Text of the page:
SRA to reclassify sugar imports to bring down prices
MANILA, Philippines — The government plans to allot 7,750 metric tons (MT) of imported sugar that entered the country for domestic use in a bid to lower the retail prices of sugar, government officials said on Monday.
Agriculture Assistant Secretary Rex Estoperez told the press in an interview the Sugar Regulatory Administration (SRA) was eyeing to reclassify sugar imports “within this week.”
“The objective is to bring down the prices of sugar,” said Estoperez, also the agency’s concurrent chief of staff. “Hopefully, prices will go down.”
SRA board member Pablo Luis Azcona said 58,000 MT of sugar entered the country recently and of these, 7,750 MT were up for reclassification.
“All remaining will be kept as reserves,” said Azcona, who represents planters in the SRA board.
The 58,000 MT of imported sugar were part of the 440,000 MT of refined sugar to be imported under Sugar Order No. 6 authorized by the SRA last month to stabilize retail prices and shore up the country’s buffer stock.
Of the 440,000 MT of imported sugar, 200,000 MT will be for domestic use while 240,000 MT will be kept as two-month buffer stocks.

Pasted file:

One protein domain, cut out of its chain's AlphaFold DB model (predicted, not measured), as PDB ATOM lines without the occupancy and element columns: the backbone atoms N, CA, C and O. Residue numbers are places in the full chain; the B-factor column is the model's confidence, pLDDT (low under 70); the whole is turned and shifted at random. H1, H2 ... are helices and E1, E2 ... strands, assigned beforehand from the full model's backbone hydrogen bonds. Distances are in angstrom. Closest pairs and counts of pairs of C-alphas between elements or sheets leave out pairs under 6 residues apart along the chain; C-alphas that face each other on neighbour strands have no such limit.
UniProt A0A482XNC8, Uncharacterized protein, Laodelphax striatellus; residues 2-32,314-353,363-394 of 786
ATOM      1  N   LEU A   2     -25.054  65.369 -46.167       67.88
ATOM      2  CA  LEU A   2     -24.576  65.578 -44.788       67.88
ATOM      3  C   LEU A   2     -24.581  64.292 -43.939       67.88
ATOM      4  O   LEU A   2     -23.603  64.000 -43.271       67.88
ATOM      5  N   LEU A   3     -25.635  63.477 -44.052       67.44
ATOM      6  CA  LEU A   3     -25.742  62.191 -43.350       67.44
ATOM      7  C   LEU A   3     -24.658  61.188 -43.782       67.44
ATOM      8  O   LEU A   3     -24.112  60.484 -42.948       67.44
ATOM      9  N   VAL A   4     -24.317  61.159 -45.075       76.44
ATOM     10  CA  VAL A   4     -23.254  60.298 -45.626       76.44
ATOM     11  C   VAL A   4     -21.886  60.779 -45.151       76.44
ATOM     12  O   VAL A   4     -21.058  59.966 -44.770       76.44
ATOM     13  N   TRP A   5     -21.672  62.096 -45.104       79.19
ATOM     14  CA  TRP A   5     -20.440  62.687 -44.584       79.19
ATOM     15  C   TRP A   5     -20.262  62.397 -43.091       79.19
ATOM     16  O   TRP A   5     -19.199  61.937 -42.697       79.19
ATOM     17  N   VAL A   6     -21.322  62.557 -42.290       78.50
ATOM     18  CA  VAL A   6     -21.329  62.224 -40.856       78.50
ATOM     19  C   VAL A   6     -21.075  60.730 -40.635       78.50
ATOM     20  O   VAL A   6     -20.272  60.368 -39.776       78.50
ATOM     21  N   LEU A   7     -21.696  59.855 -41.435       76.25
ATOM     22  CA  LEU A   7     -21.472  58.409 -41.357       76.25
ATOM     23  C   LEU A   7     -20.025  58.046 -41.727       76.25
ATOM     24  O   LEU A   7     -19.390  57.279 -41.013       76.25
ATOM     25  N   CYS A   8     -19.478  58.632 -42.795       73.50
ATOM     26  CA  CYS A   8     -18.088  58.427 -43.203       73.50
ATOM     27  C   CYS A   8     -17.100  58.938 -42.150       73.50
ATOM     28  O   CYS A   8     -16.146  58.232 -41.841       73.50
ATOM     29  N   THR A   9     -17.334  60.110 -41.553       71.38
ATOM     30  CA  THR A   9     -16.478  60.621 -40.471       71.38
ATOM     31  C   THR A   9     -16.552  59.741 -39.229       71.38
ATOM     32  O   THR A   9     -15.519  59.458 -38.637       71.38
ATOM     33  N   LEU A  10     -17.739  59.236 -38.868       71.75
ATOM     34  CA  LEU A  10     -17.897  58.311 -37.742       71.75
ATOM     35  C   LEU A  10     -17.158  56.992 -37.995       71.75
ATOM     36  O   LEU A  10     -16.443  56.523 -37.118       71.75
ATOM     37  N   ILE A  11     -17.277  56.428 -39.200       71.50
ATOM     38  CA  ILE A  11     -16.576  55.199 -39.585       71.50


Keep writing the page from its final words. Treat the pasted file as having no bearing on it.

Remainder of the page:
“Even though inflation has slowed down, we should find ways to lower it further. That is the instruction of the President through [Agriculture Senior Undersecretary Domingo] Panganiban. One of the drivers [of inflation] is sugar so we need to depress its steep prices,” he added.
Earlier, the Philippine Statistics Authority (PSA) reported that inflation eased to 8.6 percent in February from 8.7 percent the previous month, marking a slowdown after rising for five consecutive months.
The PSA noted that food items, particularly vegetables, fish and meat, were the largest contributor to the rising prices last month, along with housing and utilities, particularly electricity, rentals and cooking gas or liquefied petroleum gas as well as transport, particularly fares on public vehicles and diesel.
Estoperez brushed aside those questioning the legality of procuring sugar overseas and instead appealed for cooperation among industry stakeholders to help address inflation.
“It seems that everything we do just to address the problem have no effect. If we act on it, they have issues. If we don’t address the problem, they still have issues. Perhaps, it is best to work together,” said Estoperez.
In Metro Manila markets, refined sugar was being sold from P86 to P110 per kilogram as of Monday from only P65 per kg a year ago, based on the Department of Agriculture’s price monitoring.